02/10/2006 02:26 pm ET | Updated May 25, 2011

The Answer for Social Security and Health Care? Safety in Numbers

If you believe the front page of Wednesday's New York Times, Democrats have finally figured out that they've completely blown the opportunity to capitalize on the public's growing disillusionment with the Bush administration's grievous mismanagement of foreign and domestic policy.

That's a shame. Because although the party's approval of Bush's Iraq boondoggle has painted it into a corner on the "War on Terror," there are very sound financial arguments for Democratic stances on key economic issues, like reforming health care and social security, that should appeal to a country hungry for new ideas.

In researching my recently published oral history of modern Wall Street I came across several lessons from the financial markets that easily could apply to our present predicament. And for the sake of politics I'll even boil these ideas down to a quick and pithy slogan that would look pretty cool on a poster or bumper sticker: "There's safety in numbers."

"Safety in numbers" is one of the central enduring lessons from Wall Street history. It's the reason portfolio theory urges investors to diversify their holdings over a broad swath of asset classes, because diversity reduces the risk of exposure if a specific market starts to collapse. And it's the reason money managers that focus on computerized passive investments, like index funds, become increasingly profitable as they gather more assets, because through technology large pools of capital can be managed just as efficiently as small pools. It doesn't matter if you have $10 million or $10 billion; your fund runs on the same computer program.

For health insurance, this safety in numbers concept means an ideal insurance portfolio spreads its risk across the broadest spectrum of people. So, in very simple terms, the risk of insuring the 50-year-old with diabetes and a family history of heart disease is offset by the 30-year-old marathon runner who never gets a cold.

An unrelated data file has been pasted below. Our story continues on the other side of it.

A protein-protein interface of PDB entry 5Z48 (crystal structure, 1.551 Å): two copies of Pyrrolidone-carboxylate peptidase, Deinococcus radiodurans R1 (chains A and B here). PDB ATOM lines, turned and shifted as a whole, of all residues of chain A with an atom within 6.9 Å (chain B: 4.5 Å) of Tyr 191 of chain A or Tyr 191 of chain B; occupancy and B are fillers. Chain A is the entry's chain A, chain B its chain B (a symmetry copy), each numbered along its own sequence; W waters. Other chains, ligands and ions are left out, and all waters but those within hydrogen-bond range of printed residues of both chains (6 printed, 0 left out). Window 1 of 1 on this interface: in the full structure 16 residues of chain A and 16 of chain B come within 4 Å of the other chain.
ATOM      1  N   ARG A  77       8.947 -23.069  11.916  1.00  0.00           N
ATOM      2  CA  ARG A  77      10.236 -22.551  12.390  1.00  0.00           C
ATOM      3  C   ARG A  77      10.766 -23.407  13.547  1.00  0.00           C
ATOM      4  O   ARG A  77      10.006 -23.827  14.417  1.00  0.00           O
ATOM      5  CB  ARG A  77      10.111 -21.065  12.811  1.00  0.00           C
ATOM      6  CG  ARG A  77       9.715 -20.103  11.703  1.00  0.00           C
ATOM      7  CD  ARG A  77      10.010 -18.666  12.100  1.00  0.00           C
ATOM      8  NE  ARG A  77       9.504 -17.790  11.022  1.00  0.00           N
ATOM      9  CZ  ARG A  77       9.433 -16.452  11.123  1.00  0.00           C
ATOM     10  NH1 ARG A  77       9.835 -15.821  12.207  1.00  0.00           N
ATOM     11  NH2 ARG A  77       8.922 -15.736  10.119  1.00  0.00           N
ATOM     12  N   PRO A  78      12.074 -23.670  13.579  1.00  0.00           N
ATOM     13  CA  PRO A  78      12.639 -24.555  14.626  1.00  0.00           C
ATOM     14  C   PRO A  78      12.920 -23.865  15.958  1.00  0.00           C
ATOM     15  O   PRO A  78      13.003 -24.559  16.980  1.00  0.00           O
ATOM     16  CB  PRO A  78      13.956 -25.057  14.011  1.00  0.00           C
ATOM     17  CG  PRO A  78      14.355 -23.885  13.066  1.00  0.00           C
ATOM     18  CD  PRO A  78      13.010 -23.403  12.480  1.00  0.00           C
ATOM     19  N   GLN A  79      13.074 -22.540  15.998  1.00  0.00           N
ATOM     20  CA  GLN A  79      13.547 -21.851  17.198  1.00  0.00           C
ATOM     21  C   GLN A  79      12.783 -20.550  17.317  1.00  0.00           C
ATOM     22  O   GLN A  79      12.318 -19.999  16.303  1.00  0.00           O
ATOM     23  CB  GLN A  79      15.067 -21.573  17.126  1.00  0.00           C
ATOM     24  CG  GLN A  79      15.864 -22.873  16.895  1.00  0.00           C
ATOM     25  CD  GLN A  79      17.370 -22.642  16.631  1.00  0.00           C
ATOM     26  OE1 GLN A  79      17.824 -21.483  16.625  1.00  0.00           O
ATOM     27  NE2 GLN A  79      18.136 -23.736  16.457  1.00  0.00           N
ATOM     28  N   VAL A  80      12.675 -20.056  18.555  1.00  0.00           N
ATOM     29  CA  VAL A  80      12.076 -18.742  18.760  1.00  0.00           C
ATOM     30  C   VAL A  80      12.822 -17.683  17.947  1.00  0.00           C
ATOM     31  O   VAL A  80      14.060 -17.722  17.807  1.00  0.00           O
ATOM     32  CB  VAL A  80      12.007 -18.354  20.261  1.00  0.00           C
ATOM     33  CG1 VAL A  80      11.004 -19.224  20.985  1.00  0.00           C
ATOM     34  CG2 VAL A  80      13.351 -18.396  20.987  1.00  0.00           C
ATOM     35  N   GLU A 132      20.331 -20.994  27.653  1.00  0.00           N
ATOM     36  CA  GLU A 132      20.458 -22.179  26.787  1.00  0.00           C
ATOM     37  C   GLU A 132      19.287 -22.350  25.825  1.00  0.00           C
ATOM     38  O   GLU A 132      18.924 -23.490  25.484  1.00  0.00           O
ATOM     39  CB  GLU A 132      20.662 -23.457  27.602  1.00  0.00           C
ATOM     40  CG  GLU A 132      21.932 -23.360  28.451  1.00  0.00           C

Taking this idea to its logical conclusion, the broadest available spectrum of people, and therefore the least risky randomly-assigned insurance portfolio, would be the population of the United States.

Right now our multi-headed health insurance system spreads risk inefficiently across a variety of companies and plans, and coverage typically is included as part of a worker's pay package. The great failure of this private sector-based system is it doesn't remotely address need.

In the U.S., the riskiest cases - the poor and sickly - also are most likely to lack adequate health insurance because low-paying jobs often don't include health benefits and patients with pre-existing conditions can be denied coverage. So these people often don't receive the treatment they need, and when they do the costs usually fall to the government, meaning U.S. taxpayers.

Few people would call this system ideal, or even fair. But the fact is it doesn't make a lot of financial sense either. If taxpayers are going to end up covering the riskiest cases anyway, shouldn't we have a system that fully incorporates the healthiest people and spreads the risk across the broadest possible spectrum? That's the simple financial argument for national health insurance.

For Social Security, the history of Wall Street and the "safety in numbers" concept offer an even more direct lesson.

Regardless of the adjustments you make, it's generally accepted that over time investments in stocks and a host of other asset classes offer higher returns than investments in government bonds. Yet Social Security invests exclusively in government bonds, which offer safety rather than high returns. In the current economic climate, reforming the social safety net to enable beneficiaries to capitalize on market returns with their retirement savings is a sensible idea.